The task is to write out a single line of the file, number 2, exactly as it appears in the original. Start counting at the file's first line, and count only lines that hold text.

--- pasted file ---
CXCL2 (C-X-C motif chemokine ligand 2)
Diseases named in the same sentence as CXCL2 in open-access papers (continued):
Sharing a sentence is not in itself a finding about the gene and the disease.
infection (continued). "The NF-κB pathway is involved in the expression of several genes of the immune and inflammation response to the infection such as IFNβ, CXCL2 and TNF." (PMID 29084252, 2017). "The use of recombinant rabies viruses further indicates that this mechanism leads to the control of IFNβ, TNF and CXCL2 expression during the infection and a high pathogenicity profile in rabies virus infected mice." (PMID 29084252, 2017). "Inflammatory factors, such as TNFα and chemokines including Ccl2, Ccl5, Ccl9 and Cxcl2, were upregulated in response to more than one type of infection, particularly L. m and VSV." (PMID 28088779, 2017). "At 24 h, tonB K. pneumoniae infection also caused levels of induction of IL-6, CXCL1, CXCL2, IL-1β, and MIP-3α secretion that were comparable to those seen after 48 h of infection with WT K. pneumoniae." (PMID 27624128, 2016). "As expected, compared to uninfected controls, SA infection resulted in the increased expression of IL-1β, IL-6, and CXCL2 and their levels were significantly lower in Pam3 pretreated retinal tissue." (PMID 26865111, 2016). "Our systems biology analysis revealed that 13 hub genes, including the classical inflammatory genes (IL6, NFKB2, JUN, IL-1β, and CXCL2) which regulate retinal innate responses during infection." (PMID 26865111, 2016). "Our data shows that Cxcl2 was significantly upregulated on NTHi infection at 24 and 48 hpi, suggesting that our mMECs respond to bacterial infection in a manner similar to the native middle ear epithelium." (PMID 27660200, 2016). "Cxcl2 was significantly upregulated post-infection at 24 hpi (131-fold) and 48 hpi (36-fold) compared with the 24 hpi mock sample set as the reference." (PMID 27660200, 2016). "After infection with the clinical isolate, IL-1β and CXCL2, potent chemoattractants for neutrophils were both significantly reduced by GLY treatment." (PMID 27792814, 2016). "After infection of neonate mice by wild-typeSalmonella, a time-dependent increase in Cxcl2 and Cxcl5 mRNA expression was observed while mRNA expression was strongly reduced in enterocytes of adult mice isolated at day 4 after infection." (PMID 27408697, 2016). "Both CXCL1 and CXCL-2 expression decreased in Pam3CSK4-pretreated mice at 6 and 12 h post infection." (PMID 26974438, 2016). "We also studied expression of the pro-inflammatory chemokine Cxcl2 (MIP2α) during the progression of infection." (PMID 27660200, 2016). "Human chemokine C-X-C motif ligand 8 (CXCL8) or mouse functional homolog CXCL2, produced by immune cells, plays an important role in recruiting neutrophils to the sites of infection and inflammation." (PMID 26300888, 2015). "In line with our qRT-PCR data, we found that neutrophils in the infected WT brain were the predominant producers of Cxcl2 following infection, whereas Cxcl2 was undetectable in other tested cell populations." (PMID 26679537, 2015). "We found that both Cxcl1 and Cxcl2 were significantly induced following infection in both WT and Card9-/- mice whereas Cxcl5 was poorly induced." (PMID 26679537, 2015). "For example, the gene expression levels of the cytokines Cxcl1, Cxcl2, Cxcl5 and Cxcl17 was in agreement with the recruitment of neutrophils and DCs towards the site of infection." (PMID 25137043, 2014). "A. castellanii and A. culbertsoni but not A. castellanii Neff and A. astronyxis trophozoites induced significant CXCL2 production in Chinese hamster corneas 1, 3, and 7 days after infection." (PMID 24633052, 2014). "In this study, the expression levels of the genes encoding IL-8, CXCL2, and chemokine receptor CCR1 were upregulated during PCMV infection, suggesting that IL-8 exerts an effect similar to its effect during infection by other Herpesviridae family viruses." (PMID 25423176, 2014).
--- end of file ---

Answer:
Diseases named in the same sentence as CXCL2 in open-access papers (continued):